In Baltimore’s census tract no. 1504 — near New Shiloh Baptist Church where the funeral of Freddie Gray, the man whose spine was broken while in police custody in April, was held — 30.6 percent of households have incomes less than $15,000. In nearby tract no. 1506, 43 percent of households earn less than $15,000. This race-based poverty gap also shows up in Ferguson. In census tract number 2119 near Ferguson, 30 percent of households had annual income below $15,000. (Tim Cook, CEO of Apple Inc., earns as much every morning before noon, including weekends and holidays.) And six miles south of Ferguson, there are dozens of census tracts where the median family income ranges from $100,000 to $163,000. To the black residents of Ferguson, proximity to this evidence that the American Dream is a reality for whites must be a chronic irritant in the best of times, an unbearable provocation in the worst. Under such socio-economic conditions it is difficult to sustain functional families and vibrant communities.
Problem no 5: no income means no wealth, not surprisingly. African Americans are heavily represented among the have-nots of this country. There are 15 million African American households. The poorest 3 million, or 20 percent, of them have no wealth whatsoever, just debt. The median net worth is -$2,500 and the mean net worth is -$21,000. This is worse than among the Russian serfs: they at least had no debt! Among whites, the situation is not very different among the bottom 20 percent. Now let’s look at the next 20 percent, or next 3 million households. Now we get into positive territory but both the median and mean are less than $700. That’s all. Taken together the mean value of the bottom 40 percent of African American households is negative: -$10,000. So the bottom 6 million households still have nothing but debt on average and all in all fully half of the African American population has absolutely no wealth at all — no skin in the game whatsoever. In contrast, in 2004 there were 2,728,000 people in this country with assets worth in excess of $1.5 million. Their total net worth was an astronomical $10,201,246,000,000, that’s $10 trillion.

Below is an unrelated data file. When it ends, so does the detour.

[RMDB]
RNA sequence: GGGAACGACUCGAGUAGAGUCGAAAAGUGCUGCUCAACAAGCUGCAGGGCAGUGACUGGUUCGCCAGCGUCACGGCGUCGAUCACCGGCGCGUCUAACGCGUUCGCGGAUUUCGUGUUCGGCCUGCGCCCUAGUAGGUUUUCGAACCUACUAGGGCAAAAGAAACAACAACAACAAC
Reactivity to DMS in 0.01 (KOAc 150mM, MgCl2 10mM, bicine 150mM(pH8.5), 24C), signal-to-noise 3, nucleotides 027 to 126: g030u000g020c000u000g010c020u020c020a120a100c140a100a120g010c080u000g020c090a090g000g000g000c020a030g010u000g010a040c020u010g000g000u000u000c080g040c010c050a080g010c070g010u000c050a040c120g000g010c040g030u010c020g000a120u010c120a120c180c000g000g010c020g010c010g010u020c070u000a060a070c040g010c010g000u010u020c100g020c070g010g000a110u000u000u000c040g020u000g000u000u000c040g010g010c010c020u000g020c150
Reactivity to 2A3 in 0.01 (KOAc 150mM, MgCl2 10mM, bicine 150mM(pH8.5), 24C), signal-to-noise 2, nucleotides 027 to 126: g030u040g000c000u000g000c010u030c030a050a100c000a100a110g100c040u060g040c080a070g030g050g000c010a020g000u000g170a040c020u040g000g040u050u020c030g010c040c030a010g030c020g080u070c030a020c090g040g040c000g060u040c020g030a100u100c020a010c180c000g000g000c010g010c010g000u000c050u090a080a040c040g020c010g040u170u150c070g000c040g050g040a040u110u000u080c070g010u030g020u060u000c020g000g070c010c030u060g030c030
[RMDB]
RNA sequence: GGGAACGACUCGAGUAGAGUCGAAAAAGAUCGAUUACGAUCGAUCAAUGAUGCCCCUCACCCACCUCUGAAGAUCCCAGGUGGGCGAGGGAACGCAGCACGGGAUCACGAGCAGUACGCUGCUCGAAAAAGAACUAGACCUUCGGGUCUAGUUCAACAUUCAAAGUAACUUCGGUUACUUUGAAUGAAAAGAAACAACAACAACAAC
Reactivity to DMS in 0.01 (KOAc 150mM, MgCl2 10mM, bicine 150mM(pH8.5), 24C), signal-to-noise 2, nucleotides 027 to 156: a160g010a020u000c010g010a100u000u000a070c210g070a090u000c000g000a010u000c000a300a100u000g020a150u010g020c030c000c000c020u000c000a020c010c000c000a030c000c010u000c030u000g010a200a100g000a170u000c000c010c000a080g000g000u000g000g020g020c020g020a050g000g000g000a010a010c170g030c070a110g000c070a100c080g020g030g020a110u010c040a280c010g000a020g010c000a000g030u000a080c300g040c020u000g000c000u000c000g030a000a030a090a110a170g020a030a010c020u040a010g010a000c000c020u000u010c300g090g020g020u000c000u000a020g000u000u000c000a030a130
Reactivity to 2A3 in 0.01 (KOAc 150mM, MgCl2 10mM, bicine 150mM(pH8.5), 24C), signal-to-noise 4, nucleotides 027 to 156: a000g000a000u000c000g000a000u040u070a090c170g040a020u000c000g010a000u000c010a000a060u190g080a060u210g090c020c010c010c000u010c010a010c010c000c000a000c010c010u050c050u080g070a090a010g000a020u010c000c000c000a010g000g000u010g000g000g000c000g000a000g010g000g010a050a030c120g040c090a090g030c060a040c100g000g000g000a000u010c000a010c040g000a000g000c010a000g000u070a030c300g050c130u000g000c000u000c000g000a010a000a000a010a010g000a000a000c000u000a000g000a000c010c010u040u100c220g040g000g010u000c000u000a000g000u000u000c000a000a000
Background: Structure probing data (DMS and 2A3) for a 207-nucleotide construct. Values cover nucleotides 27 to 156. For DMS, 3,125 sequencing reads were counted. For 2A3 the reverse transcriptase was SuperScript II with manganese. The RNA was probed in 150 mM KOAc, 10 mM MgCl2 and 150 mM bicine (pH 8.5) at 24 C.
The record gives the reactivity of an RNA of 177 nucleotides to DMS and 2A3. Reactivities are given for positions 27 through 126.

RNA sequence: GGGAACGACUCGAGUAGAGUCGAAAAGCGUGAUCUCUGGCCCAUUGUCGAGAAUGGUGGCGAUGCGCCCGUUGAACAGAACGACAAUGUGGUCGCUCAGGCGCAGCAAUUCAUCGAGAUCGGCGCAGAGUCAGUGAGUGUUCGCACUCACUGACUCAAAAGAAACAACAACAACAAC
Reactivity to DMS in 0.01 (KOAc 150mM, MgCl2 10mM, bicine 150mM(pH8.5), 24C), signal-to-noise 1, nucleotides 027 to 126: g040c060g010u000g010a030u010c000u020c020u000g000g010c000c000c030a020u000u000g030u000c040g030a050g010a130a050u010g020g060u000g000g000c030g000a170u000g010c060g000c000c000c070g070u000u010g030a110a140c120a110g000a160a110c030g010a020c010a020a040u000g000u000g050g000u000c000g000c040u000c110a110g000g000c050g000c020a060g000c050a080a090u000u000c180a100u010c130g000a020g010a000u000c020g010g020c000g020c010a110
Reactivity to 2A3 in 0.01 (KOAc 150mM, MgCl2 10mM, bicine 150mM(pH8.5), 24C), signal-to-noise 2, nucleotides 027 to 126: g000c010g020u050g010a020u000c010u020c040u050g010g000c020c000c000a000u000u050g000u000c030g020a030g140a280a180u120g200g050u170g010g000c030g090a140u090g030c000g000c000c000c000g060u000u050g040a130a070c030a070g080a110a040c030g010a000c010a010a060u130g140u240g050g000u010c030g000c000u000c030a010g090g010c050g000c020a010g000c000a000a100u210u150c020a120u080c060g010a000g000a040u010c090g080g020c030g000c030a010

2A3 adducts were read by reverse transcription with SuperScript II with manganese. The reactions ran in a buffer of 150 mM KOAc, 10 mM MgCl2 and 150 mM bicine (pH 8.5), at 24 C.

What is the system that keeps people of color at the lower echelons of the socio-economic hierarchy? It begins at birth. Most of those who happen to be born on the wrong side of the tracks are trapped. So many of them eventually end up on the wrong side of the law or disappear in gang violence. That is why there are 1.5 million missing black men in this country today. We have to realize that children are not responsible for the schools in the neighborhood in which they happened to be born. They chose neither their skin pigment nor their parents. So they can hardly be held responsible for the poverty of their parents or for their dysfunctional neighborhoods. Although they deserve better, they will not get the proper education for a knowledge economy and once they become adults they join the ranks of the have-nots, because there will not be any jobs for them. The employers are not responsible for not hiring those who are unqualified, unskilled, uneducated and without diplomas. So that is the real existing system of Capitalism with a poverty trap. It is against that system that people were throwing rocks. But how do you throw rocks against a system?
This inhumane system will not change until the American people realize that this system is fundamentally and deeply unfair and elect representatives in Congress with a vision to create a capitalism with a human face. All we have to do is to clean up the slums, provide top notch schools capable of competing with those in Finland, bring some jobs back that have been exported to distant shores, and we should be in good shape. No more food stamps, no more welfare payments, no more Medicaid, no more expenditures on incarceration and lower expenditures on the police force! It will be an America in which the determining factor of the life chances of newborns will not depend on the happenstance of the zip code of their birth.
John Komlos is a professor emeritus of economics and of economic history at the University of Munich, and the author of the new textbook, “What Every Economics Student Needs to Know and Doesn't Get in the Usual Principles Text.” He’s also taught at Harvard, Duke and the University of Vienna.